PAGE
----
Doping control of testosterone and human chorionic gonadotrophin: a case study

1 Feb 1991

Doping control of testosterone and human chorionic gonadotrophin : a case study / Douwe de Boer, E.G. de Jong, J.M. van Rossum, R.A. Maes. - (International Journal of Sports Medicine 12 (1991) 1 (February); p. 46-51)

  • PMID: 2030059
  • DOI: 10.1055/s-2007-1024654

Erratum in:

  • Int J Sports Med 1991 Aug;12(4):430. De Jong EG [corrected to de Jong EG]

Abstract

Doping control for testosterone and human Chorionic Gonadotrophin (hCG) requires special attention as a difference must be made between the endogenous and exogenous origin of both substances. The detection of exogenous testosterone is based on the ratio of testosterone- to epitestosterone-glucuronide (T/E) in urine. The problems with this ratio are discussed. For hCG analysis in urine the utilization of sandwich-type hCG specific assays instead of hCG/hCG beta competitive assays is recommended. A case study in which an athlete self-administered testosterone and hCG before a competition is described. The T/E ratio and hCG concentration in urine were followed during this period of self-administration. The results demonstrate the relevance of the T/E ratio and of the selected hCG assay. The ratio of testosterone to human Luteinizing Hormone (T/hLH) in serum also indicated the use of hormones. Although the athlete's urine was negative for exogenous testosterone directly after competition, he would have been found positive for hCG.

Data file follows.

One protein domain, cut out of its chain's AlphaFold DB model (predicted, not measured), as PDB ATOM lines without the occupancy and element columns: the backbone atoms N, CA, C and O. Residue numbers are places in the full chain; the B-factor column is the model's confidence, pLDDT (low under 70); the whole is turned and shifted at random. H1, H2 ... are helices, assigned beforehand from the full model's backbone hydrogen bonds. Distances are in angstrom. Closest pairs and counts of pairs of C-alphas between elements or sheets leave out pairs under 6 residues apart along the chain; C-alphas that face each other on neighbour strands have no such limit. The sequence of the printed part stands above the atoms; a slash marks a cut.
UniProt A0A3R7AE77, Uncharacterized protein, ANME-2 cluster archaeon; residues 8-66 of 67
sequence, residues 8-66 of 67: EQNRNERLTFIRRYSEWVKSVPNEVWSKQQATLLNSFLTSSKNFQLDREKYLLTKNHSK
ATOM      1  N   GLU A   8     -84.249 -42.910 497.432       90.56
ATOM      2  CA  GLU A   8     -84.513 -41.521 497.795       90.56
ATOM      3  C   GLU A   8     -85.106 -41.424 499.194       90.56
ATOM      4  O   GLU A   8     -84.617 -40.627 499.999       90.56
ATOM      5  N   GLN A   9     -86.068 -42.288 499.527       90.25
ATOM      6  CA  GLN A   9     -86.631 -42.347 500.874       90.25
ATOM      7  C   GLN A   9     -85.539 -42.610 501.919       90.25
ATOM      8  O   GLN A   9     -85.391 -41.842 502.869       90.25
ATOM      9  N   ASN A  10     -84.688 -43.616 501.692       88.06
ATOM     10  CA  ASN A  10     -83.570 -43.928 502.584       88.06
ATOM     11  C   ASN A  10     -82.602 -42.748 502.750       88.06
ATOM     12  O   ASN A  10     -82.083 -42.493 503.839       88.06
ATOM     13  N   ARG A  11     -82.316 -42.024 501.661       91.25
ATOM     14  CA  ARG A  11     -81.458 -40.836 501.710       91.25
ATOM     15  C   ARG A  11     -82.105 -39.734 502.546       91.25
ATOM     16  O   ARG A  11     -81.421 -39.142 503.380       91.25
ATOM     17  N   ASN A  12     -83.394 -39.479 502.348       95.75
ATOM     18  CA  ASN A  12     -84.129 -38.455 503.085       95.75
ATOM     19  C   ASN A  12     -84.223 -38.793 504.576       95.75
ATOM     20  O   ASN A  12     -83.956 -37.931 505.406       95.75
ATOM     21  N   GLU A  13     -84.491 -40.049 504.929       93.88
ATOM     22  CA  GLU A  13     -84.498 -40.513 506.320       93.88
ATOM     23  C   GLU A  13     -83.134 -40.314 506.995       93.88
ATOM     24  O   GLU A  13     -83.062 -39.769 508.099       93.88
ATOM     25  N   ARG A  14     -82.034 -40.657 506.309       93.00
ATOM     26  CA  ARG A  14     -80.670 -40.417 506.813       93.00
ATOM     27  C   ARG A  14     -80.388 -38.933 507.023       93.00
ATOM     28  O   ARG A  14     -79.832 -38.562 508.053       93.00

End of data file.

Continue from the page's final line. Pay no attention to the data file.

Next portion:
The detection of danazol and its significance in doping analysis

1 Jan 1992

The detection of danazol and its significance in doping analysis / Douwe de Boer, E.G. de Jong, R.A. Maes. - (Journal of Analytical Toxicology 16 (1992) 1 (January-February); p. 14-18)

  • PMID: 1640693
  • DOI: 10.1093/jat/16.1.14


Abstract